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Enjoy ancient Greek drama with Professor Steve Earnest from coastal Carolina

On May 24th, 2018 the lecture “Ancient Greek Drama and Theatre” given by Professor Steve Earnest. Lasting for nearly two hours, during which he deftly interwove various cultural elements of western drama and theatre with history, famous works and his own experience humorously while the students listened in rapt attention.

 “This is a large room. I learned how important it is to speak loudly on stage when I worked as an actor, for it is the best way to make everyone hear you clearly. Therefore, I’m using my stage voice.” After this bit of joking, he shared his experience as an actor with Performance Riverside, the Colorado Shakespeare Festival, Birmingham Summerfest and other theatres.

Prof. Earnest first told students that ancient festivals served as religious and civic ceremonies. City Dionysia, the second-most important festival in the ancient world, was held in Athens in honor of Dionysus, the god of wine. During the three-day festival, there was a competition for the performance of tragedy which required each competitor to present their work in one day and then the best writer would win won. The most famous three tragedy writers were all participants of this competition, including Aeschylus, Euripides and Sophocles.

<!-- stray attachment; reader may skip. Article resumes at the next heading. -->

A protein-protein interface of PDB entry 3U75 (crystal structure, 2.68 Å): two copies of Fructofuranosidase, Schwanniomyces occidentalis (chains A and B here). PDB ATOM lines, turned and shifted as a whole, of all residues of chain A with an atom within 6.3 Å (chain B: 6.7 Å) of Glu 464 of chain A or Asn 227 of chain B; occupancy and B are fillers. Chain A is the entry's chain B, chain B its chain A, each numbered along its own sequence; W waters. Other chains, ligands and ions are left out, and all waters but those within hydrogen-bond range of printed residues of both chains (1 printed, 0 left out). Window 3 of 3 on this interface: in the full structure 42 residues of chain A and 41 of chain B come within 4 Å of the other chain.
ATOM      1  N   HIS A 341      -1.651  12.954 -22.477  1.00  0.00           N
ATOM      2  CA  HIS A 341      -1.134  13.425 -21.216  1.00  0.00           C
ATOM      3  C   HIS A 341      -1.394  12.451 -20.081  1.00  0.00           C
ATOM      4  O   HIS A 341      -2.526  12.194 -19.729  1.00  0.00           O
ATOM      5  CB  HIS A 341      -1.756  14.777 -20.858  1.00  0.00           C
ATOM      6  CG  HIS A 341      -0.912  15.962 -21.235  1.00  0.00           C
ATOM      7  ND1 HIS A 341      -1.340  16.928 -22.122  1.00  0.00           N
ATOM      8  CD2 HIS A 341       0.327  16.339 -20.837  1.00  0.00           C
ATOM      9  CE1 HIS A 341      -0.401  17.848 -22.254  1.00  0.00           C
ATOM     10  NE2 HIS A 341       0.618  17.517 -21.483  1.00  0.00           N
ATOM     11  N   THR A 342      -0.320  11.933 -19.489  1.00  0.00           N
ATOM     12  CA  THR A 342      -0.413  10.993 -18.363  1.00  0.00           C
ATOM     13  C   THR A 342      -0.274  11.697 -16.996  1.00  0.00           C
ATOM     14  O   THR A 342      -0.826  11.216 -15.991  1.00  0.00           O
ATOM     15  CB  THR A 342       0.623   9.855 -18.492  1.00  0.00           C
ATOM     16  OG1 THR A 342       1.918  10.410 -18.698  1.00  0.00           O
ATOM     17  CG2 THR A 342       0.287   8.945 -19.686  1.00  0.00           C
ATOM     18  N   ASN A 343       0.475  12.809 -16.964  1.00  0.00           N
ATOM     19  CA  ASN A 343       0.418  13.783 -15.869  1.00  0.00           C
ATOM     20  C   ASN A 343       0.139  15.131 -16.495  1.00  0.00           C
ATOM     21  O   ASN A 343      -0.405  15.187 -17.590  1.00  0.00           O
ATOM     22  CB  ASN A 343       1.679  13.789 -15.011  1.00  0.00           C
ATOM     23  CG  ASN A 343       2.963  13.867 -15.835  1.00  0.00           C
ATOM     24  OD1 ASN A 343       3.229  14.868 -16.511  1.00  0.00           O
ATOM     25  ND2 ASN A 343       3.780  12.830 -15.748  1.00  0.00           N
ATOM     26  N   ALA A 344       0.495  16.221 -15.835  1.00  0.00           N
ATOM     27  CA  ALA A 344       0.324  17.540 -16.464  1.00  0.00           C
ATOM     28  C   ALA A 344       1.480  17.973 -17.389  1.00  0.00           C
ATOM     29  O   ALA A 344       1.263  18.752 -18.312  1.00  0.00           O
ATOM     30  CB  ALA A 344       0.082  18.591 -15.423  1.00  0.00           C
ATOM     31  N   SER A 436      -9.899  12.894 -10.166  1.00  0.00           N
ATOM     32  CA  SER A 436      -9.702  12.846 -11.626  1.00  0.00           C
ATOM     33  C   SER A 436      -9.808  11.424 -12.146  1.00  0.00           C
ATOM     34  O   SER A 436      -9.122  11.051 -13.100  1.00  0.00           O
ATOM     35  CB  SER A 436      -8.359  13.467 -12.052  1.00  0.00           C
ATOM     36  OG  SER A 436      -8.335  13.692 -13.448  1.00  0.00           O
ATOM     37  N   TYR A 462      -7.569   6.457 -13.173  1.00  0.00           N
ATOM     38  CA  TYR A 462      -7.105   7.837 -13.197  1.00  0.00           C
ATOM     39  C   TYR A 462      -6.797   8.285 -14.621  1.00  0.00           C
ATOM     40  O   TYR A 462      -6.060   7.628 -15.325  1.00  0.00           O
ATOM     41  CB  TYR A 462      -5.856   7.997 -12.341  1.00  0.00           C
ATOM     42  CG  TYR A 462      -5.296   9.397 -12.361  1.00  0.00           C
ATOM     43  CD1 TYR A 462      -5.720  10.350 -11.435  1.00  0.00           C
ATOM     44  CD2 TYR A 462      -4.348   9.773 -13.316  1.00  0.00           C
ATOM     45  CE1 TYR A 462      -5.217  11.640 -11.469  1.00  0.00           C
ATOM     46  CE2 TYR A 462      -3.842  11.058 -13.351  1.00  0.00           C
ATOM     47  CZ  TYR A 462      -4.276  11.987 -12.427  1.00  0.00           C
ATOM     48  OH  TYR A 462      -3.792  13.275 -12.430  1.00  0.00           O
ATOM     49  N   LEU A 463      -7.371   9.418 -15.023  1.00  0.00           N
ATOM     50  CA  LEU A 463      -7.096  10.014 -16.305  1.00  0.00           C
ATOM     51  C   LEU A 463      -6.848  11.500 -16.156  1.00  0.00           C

Also, Prof. Earnest asked 12 students to go on stage and they sang “Dionysus we love you, we will say our pray to you.” “Directors chose one person to lead the chorus and sing solo, which was the beginning of drama,” Prof. Earnest added. After being members of the chorus, students became fully involved in the authentic atmosphere of an ancient Chorus’ singing and gained a deeper understanding about song and dance, which are the roots of drama in the western world.

When talking about the theatres, Prof. Earnest showed students some pictures. “You cannot imagine when the theatre contained 12,000 to 15,000 people, how could the actors be heard?” Actually, mathematics played an important role in the construction of these theatres, creating acoustics in them so that the actors' voices could be heard throughout the theatre, including the very top row of seats. People appreciated them in a way “very similar to the modern ones”.

Prof. Earnest encouraged students to go see the marvelous theatres in person. “You will feel shocked by how wise people in the ancient ages were.”